The risk of foreign body aspiration in children can be reduced with proper education of the general population.
Karatzanis AD., Vardouniotis A., Moschandreas J., Prokopakis EP., Michailidou E., Papadakis C., Kyrmizakis DE., Bizakis J., Velegrakis GA.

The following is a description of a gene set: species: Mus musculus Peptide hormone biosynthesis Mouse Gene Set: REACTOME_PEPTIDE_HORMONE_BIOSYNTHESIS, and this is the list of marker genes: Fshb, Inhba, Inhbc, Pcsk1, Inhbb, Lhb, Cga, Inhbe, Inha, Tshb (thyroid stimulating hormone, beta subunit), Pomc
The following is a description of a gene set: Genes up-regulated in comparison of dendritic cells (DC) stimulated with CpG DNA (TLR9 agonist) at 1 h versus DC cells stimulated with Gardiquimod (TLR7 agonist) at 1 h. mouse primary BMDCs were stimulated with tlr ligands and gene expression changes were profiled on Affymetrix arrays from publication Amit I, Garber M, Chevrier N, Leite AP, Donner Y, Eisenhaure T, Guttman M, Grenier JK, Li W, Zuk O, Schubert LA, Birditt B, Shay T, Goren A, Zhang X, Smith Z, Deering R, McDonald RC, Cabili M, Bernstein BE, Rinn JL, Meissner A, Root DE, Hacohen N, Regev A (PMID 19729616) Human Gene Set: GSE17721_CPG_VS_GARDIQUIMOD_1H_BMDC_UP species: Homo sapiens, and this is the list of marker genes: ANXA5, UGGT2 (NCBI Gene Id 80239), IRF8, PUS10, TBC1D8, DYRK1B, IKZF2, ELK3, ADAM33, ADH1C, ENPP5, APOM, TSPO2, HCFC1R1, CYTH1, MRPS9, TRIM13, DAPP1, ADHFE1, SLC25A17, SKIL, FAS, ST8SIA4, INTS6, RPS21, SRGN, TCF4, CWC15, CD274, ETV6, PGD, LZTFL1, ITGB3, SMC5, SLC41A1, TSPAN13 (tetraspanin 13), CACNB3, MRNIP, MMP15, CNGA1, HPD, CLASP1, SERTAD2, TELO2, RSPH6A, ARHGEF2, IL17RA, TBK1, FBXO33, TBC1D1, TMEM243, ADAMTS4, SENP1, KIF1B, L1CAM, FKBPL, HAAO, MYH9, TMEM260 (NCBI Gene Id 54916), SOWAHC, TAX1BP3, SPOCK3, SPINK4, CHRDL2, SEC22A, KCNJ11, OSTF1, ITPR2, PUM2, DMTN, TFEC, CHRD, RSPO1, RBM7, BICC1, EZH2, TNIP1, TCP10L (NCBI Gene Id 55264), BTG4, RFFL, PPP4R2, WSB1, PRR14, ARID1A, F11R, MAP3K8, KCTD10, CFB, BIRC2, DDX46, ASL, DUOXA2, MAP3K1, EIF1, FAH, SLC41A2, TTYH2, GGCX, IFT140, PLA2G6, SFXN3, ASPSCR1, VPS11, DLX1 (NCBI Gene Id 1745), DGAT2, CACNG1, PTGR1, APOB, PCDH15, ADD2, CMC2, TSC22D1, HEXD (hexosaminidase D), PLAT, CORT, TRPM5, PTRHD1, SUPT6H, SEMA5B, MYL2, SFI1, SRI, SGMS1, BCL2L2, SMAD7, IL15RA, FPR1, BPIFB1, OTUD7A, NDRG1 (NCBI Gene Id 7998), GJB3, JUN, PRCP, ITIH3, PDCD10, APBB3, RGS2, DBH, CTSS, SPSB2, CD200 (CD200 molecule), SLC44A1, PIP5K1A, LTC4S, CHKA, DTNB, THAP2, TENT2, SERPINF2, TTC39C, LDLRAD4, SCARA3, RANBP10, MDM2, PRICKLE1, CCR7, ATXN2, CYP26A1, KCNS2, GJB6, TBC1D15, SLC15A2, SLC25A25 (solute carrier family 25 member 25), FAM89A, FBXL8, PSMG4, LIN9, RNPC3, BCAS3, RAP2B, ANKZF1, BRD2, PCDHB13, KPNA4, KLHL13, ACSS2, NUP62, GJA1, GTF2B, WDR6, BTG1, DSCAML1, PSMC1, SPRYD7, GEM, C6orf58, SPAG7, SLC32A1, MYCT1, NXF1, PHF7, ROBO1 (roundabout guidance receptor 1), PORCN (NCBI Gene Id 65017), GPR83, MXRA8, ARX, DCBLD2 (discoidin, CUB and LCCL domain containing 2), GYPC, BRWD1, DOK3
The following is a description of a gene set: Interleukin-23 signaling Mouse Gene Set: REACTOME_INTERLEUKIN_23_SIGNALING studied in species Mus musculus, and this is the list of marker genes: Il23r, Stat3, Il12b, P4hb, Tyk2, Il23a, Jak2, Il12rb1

OBJECTIVE: To evaluate the effect of a campaign for proper education of the public on the risk of foreign body aspiration in children. METHODS: A retrospective analysis of 87 endoscopic foreign body removals in children was performed at the Department of Otorhinolaryngology, Head and Neck Surgery of the University Hospital of Crete, during the period between January 2000 and December 2004. Results were compared with those of a previous study conducted by the same Department during the period between 1991 and 1999. RESULTS: A foreign body was discovered in 44 cases, while in 43 cases there were no findings. Twenty-one foreign bodies (47.73%) were found in the right main bronchus, 20 foreign bodies (45.45%) were found in the left main bronchus and 3 (6.82%) in the trachea. Both crude and age-standardized bronchoscopy rates appear to be lower in the time period 2000-2004, as compared to the time period prior to the educational program. CONCLUSIONS: The decline in the total number of bronchoscopies during recent years has been a result of a campaign for proper education of the public and especially parents, caretakers and families. All aspects of the educational campaign are described in detail. The risk of high morbidity and mortality from foreign body aspiration makes it mandatory to increase even more the awareness of the general population.